A simple question to ask about kayak races is whether having lots of paddlers helps or slows the boat down? The kayak with two paddlers has twice as many "engines" to power it but it also has twice as much weight to drag through the water. Which is the dominant factor?
If you look at the pattern of rowers in a racing four or eight rowing boat then you expect to find them positioned in a symmetrical fashion, alternately right-left, right-left as you go from one end of the boat to the other. However, the regularity of the rower's positions hides a significant asymmetry that affects the way the boat will move through the water.
If you manage a large organisation, then people will come and go. There are always decisions to make about promoting people, promising newcomers versus experienced middle managers, all of whom are aspiring to move up the corporate ladder. But is it better to promote the least competent rather than the most competent? Some new research suggests that it may be.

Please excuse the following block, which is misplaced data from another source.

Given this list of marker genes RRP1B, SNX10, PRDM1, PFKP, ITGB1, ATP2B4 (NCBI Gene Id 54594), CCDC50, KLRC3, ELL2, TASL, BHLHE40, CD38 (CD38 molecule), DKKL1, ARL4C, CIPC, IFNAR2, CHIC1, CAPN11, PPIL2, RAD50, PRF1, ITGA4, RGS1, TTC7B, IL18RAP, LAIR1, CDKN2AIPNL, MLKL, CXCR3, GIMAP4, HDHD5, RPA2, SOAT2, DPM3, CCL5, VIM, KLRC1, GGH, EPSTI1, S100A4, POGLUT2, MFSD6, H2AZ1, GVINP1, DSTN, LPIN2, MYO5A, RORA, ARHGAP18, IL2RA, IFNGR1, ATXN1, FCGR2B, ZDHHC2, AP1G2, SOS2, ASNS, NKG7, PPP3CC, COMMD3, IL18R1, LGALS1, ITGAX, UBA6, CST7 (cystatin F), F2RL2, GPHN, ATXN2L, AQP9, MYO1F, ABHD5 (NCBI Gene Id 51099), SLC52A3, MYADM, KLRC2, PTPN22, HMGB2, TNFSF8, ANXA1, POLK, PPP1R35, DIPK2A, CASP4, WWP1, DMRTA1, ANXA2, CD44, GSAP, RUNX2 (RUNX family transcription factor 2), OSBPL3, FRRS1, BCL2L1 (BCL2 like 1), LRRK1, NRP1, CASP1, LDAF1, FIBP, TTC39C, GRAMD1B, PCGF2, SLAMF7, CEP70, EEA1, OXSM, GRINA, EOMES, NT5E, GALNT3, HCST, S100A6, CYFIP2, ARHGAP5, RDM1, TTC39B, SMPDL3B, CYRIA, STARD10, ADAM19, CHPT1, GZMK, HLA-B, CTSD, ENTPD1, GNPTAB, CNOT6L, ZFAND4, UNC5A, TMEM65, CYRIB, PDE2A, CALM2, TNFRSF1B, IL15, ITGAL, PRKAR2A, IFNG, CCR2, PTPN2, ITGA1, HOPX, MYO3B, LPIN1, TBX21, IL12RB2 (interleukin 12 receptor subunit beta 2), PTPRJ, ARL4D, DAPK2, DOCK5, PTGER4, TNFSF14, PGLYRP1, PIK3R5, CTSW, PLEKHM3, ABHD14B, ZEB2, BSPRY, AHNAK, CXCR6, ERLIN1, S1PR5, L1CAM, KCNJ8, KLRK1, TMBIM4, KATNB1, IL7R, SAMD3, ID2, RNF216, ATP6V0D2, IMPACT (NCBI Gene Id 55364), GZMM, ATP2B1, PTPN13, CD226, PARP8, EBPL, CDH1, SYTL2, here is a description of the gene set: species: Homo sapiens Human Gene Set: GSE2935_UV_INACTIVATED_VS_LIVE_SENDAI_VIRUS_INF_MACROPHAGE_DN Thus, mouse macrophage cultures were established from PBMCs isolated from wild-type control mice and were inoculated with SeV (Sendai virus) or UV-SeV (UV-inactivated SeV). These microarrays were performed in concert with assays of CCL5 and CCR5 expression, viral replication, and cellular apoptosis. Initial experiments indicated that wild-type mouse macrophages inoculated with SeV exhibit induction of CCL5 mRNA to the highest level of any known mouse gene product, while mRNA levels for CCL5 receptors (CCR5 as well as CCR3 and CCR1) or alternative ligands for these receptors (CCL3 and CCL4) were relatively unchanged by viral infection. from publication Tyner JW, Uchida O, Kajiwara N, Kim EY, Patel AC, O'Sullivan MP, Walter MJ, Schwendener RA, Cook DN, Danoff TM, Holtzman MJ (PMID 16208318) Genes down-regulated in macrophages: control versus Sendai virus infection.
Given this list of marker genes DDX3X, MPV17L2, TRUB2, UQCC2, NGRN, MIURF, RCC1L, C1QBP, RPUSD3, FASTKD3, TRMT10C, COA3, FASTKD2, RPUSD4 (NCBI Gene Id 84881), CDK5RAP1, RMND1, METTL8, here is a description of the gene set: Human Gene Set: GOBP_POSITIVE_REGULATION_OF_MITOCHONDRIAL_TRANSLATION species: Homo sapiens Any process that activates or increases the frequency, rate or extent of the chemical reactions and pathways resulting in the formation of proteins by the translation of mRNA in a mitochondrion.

In many sports a particular tactical conundrum arises. The team captain has to choose the best order in which to use a group of players or set-plays in the face of unknown counter choices by the opposition. Do you want to field the strongest players first to raise morale or play them last to produce a late run for victory? John D. Barrow shows that randomness holds the answer.